Department of Labor Relaxes Rules for Unpaid Internships

January 2018. Employers will have an easier time establishing that an unpaid internship is legal.

In early January of 2018, the Department of Labor (DOL) announced that it will use a new test to assess the legality of unpaid internships. This change will make it easier for private, for-profit employers to hire unpaid interns, although employers will still need to follow certain guidelines. Nonprofit employers and government employers are generally allowed to have unpaid internships without meeting the test described below.

For many years, the DOL applied a strict test to unpaid internships, in which employers had to meet all of the following six requirements:

  • The work is similar to training that would be given in an educational environment.
  • The internship experience is for the benefit of the intern.
  • The intern isn’t displacing regular employees and is closely supervised by the company.
  • The employer doesn’t gain any immediate benefit from the intern’s work.
  • The intern is not necessarily promised a job at the end of the internship.
  • The employer and the intern understand that the internship is unpaid.

However, this six-prong test was challenged through the courts and rejected by multiple federal appeals courts as too rigid. These courts instead adopted a more flexible test that weighs various factors to determine whether the internship is primarily for the benefit of the intern.

In response, the DOL decided to adopt this “primary beneficiary” test set forth by the courts. In Factsheet #71: Internship Programs Under the Fair Labor Standards Act, the DOL identifies the following seven factors that should be considered and weighed:

  1. The extent to which the intern and the employer clearly understand that there is no expectation of compensation. Any promise of compensation, express or implied, suggests that the intern is an employee—and vice versa.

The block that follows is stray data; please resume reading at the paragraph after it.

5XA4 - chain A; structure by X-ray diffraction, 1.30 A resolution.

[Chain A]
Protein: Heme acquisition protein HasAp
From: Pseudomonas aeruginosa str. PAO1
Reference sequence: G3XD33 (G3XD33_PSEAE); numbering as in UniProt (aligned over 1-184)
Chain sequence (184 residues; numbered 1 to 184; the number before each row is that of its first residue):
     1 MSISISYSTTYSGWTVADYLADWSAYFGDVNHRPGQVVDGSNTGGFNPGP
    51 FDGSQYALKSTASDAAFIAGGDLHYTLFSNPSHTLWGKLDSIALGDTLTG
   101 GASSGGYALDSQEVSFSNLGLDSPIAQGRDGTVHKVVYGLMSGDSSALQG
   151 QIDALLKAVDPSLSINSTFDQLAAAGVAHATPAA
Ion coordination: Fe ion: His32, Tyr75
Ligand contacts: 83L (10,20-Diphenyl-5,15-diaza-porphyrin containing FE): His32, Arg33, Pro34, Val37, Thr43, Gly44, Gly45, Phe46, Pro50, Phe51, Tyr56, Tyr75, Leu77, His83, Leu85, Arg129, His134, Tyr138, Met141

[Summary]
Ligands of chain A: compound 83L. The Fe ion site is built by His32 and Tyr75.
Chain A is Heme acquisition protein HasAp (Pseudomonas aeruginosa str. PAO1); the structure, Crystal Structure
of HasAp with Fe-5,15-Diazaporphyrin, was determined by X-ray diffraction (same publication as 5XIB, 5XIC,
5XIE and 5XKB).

1. The extent to which the internship provides training that would be similar to that which would be given in an educational environment, including the clinical and other hands-on training provided by educational institutions.
  2. The extent to which the internship is tied to the intern’s formal education program by integrated coursework or the receipt of academic credit.
  3. The extent to which the internship accommodates the intern’s academic commitments by corresponding to the academic calendar.
  4. The extent to which the internship’s duration is limited to the period in which the internship provides the intern with beneficial learning.
  5. The extent to which the intern’s work complements, rather than displaces, the work of paid employees while providing significant educational benefits to the intern.
  6. The extent to which the intern and the employer understand that the internship is conducted without entitlement to a paid job at the conclusion of the internship.

Unlike with the previous internship test, no one factor is determinative or will render an unpaid internship illegal. Instead, whether an unpaid internship is legal will depend on the individual circumstances of each case.

Effective date: January 2018.